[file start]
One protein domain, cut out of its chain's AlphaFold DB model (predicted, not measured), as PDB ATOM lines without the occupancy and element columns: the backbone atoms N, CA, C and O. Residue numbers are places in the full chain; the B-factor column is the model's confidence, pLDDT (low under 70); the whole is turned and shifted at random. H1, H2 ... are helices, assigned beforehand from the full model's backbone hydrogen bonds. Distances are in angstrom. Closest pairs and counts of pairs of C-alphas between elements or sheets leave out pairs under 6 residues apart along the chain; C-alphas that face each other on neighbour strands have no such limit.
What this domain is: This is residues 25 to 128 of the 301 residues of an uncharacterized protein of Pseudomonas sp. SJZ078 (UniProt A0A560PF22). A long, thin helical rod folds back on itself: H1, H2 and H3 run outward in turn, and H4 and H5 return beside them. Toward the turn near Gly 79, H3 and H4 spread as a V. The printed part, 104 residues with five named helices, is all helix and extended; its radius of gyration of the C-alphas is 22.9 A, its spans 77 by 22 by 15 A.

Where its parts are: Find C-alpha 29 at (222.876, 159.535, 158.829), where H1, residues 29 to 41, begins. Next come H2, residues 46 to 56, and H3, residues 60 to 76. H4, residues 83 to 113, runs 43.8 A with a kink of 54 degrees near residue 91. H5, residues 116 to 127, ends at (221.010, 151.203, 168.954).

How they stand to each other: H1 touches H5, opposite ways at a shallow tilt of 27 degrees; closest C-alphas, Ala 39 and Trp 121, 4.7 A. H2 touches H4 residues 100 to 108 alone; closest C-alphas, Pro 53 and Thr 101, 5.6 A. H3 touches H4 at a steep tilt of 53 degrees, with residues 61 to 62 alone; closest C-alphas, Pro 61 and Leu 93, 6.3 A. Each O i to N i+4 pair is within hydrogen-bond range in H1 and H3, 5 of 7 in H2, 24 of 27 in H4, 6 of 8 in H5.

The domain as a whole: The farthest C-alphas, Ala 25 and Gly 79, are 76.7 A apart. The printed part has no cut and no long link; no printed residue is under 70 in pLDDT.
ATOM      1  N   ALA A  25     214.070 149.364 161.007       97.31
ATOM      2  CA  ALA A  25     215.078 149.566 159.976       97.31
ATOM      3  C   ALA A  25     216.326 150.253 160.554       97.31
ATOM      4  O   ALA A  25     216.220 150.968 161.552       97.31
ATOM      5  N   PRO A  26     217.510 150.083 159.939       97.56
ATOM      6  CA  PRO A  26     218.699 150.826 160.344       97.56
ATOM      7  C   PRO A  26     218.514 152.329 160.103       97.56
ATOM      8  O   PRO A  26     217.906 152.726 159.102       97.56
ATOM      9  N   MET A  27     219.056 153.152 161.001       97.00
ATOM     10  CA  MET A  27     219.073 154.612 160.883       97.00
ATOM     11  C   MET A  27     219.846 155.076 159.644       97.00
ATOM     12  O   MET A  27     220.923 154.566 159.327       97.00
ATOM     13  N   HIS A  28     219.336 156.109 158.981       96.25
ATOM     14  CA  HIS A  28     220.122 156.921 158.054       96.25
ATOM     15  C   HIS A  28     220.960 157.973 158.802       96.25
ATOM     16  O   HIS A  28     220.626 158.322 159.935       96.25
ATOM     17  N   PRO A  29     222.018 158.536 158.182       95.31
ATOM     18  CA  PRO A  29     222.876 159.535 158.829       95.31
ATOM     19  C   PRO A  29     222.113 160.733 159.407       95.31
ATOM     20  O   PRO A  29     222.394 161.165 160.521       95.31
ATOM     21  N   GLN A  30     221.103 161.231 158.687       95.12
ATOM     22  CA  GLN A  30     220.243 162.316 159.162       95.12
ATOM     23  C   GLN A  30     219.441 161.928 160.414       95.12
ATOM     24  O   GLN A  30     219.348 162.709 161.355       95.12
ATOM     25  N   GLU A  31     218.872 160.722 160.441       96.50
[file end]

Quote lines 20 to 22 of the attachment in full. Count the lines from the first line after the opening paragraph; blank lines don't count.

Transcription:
ATOM     16  O   HIS A  28     220.626 158.322 159.935       96.25
ATOM     17  N   PRO A  29     222.018 158.536 158.182       95.31
ATOM     18  CA  PRO A  29     222.876 159.535 158.829       95.31